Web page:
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Man holding a sneaker in front of camera making a influencer marketing video blog

While the second half of 2021 is up in the air with the recent “Delta Variant” of COVID-19, the first half of the year saw the transition back to what most would consider, normal. Businesses started to open their doors to ½ – full capacity, gyms and movie theaters welcomed customers back, and businesses started to increase their advertising spend. With 2020 seeing a major decline in money spent on media budgets, influencer marketing was initially hit hard in Q1 & Q2 seeing, but saw an uptick in spend in Q3 & Q4 according to A quick definition of influencer marketing from an earlier blog on, influencer marketing is a type of social media marketing that uses endorsements and product mentions from influencers–individuals who have a dedicated social following and are viewed as experts. This doesn’t immediately raise a red flag that it would be affected, but campaigns that are promoting center events, store openings, vacations, anything related to being there physical in person was affected. What saw great success where industries that focused on home improvement, home fitness, and cooking. With 2021 slowly inching back to pre-COVID days, let’s look to see if influencer marketing followed 2020’s Q3 & Q4 bounce back.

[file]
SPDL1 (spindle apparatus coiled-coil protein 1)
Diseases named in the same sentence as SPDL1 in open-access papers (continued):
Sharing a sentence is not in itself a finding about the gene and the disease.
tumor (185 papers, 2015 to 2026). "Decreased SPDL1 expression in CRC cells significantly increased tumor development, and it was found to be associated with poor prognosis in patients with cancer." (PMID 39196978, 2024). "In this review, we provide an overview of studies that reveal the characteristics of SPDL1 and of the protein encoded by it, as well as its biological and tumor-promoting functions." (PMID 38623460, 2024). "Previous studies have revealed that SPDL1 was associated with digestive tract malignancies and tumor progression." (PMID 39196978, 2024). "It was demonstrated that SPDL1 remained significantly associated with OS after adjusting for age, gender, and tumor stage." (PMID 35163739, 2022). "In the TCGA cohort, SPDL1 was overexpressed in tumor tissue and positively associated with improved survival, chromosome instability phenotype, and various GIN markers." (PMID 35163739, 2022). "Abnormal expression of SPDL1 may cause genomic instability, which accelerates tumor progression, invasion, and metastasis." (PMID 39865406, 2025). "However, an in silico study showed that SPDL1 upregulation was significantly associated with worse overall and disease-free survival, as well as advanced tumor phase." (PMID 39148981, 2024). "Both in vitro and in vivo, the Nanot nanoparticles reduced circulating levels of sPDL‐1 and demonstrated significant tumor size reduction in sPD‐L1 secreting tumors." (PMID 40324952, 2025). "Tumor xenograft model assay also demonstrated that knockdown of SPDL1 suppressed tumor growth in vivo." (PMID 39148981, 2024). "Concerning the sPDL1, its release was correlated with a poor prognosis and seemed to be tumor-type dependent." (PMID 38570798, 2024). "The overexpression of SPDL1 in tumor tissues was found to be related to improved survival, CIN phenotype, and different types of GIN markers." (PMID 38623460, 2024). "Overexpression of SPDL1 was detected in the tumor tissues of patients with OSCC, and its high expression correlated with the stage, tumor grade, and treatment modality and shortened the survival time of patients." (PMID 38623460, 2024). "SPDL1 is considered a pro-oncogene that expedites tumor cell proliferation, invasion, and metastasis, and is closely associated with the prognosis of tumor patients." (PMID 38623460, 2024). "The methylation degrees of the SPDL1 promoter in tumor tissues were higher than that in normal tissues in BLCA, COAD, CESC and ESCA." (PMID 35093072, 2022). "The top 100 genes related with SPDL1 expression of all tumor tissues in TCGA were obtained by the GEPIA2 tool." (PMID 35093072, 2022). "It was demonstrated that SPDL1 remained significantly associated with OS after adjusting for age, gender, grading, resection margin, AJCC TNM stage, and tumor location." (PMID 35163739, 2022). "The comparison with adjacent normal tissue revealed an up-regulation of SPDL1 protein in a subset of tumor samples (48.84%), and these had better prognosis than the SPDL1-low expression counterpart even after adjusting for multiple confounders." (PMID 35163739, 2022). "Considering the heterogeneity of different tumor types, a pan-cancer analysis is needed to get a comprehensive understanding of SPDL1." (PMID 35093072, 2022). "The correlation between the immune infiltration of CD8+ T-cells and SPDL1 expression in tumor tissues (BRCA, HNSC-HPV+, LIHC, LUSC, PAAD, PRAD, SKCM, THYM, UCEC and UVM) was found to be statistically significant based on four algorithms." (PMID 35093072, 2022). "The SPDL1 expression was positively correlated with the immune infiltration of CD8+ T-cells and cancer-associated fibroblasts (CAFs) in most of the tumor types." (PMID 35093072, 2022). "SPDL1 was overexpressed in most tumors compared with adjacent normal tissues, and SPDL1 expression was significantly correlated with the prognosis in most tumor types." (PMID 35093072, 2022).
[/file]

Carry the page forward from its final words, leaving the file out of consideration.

Prior to getting into 2021, lets recap campaigns throughout 2020 influencer marketing across the US. As previously stated, Q1 & Q2 were hit hard. By the end of 2019, Q4 saw influencer marketing rise to 2,110 campaigns across the US, a number that rose each quarter, but 2020 saw that number decrease to 1,945 in Q1 and then to 1,575 in Q2. As the year progressed, the change in momentum happened, and Q3 saw the number of campaigns rise to 2,163, and Q4 ended with 2,901. A massive increase from Q2 to Q4 with the year ending. Why this move, people started to adapt to the new norm, and industries, such as home fitness, saw a massive increase in sales and businesses took full advantage.